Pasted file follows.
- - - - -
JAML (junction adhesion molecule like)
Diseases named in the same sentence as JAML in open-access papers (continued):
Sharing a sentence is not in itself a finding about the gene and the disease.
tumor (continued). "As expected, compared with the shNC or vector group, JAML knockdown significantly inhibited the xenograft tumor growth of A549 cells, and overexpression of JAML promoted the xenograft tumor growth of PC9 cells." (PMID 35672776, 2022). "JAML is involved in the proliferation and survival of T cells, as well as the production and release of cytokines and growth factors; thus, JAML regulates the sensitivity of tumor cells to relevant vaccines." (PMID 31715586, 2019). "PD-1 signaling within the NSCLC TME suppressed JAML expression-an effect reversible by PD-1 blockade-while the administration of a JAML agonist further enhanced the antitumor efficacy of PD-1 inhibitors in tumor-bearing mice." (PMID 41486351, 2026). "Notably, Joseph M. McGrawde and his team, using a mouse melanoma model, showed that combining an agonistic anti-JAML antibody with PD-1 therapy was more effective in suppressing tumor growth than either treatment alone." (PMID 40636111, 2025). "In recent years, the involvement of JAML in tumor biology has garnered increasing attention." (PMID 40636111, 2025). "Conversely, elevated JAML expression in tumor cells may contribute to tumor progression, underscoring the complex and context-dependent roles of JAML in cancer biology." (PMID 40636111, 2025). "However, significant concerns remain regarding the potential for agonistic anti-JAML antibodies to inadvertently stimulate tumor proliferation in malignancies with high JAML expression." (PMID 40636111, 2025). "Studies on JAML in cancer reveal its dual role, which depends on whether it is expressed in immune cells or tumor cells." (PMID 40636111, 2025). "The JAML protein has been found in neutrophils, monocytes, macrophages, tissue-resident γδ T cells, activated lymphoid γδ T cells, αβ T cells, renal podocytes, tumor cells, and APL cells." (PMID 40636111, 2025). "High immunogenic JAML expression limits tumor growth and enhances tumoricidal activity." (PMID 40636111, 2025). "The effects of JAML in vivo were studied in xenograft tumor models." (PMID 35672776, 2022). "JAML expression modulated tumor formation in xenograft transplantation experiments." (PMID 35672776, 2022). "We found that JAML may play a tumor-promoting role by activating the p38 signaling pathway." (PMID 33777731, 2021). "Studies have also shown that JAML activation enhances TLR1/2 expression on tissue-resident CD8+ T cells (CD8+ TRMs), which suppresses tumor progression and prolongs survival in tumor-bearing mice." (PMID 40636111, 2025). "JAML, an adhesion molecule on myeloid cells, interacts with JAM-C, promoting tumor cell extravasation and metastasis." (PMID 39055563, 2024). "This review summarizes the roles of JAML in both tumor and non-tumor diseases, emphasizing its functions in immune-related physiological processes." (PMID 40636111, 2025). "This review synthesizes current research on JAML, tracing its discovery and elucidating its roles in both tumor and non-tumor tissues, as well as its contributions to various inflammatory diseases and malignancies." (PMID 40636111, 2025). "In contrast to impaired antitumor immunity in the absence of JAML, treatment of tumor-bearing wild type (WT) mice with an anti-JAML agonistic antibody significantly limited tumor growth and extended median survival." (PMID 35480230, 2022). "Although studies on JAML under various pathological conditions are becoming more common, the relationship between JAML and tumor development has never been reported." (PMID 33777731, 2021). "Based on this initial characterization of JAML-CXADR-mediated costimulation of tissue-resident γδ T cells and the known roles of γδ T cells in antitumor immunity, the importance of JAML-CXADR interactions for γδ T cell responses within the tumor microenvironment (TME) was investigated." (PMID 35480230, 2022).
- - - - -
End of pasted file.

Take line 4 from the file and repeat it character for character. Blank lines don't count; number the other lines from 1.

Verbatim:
tumor (continued). "As expected, compared with the shNC or vector group, JAML knockdown significantly inhibited the xenograft tumor growth of A549 cells, and overexpression of JAML promoted the xenograft tumor growth of PC9 cells." (PMID 35672776, 2022). "JAML is involved in the proliferation and survival of T cells, as well as the production and release of cytokines and growth factors; thus, JAML regulates the sensitivity of tumor cells to relevant vaccines." (PMID 31715586, 2019). "PD-1 signaling within the NSCLC TME suppressed JAML expression-an effect reversible by PD-1 blockade-while the administration of a JAML agonist further enhanced the antitumor efficacy of PD-1 inhibitors in tumor-bearing mice." (PMID 41486351, 2026). "Notably, Joseph M. McGrawde and his team, using a mouse melanoma model, showed that combining an agonistic anti-JAML antibody with PD-1 therapy was more effective in suppressing tumor growth than either treatment alone." (PMID 40636111, 2025). "In recent years, the involvement of JAML in tumor biology has garnered increasing attention." (PMID 40636111, 2025). "Conversely, elevated JAML expression in tumor cells may contribute to tumor progression, underscoring the complex and context-dependent roles of JAML in cancer biology." (PMID 40636111, 2025). "However, significant concerns remain regarding the potential for agonistic anti-JAML antibodies to inadvertently stimulate tumor proliferation in malignancies with high JAML expression." (PMID 40636111, 2025). "Studies on JAML in cancer reveal its dual role, which depends on whether it is expressed in immune cells or tumor cells." (PMID 40636111, 2025). "The JAML protein has been found in neutrophils, monocytes, macrophages, tissue-resident γδ T cells, activated lymphoid γδ T cells, αβ T cells, renal podocytes, tumor cells, and APL cells." (PMID 40636111, 2025). "High immunogenic JAML expression limits tumor growth and enhances tumoricidal activity." (PMID 40636111, 2025). "The effects of JAML in vivo were studied in xenograft tumor models." (PMID 35672776, 2022). "JAML expression modulated tumor formation in xenograft transplantation experiments." (PMID 35672776, 2022). "We found that JAML may play a tumor-promoting role by activating the p38 signaling pathway." (PMID 33777731, 2021). "Studies have also shown that JAML activation enhances TLR1/2 expression on tissue-resident CD8+ T cells (CD8+ TRMs), which suppresses tumor progression and prolongs survival in tumor-bearing mice." (PMID 40636111, 2025). "JAML, an adhesion molecule on myeloid cells, interacts with JAM-C, promoting tumor cell extravasation and metastasis." (PMID 39055563, 2024). "This review summarizes the roles of JAML in both tumor and non-tumor diseases, emphasizing its functions in immune-related physiological processes." (PMID 40636111, 2025). "This review synthesizes current research on JAML, tracing its discovery and elucidating its roles in both tumor and non-tumor tissues, as well as its contributions to various inflammatory diseases and malignancies." (PMID 40636111, 2025). "In contrast to impaired antitumor immunity in the absence of JAML, treatment of tumor-bearing wild type (WT) mice with an anti-JAML agonistic antibody significantly limited tumor growth and extended median survival." (PMID 35480230, 2022). "Although studies on JAML under various pathological conditions are becoming more common, the relationship between JAML and tumor development has never been reported." (PMID 33777731, 2021). "Based on this initial characterization of JAML-CXADR-mediated costimulation of tissue-resident γδ T cells and the known roles of γδ T cells in antitumor immunity, the importance of JAML-CXADR interactions for γδ T cell responses within the tumor microenvironment (TME) was investigated." (PMID 35480230, 2022).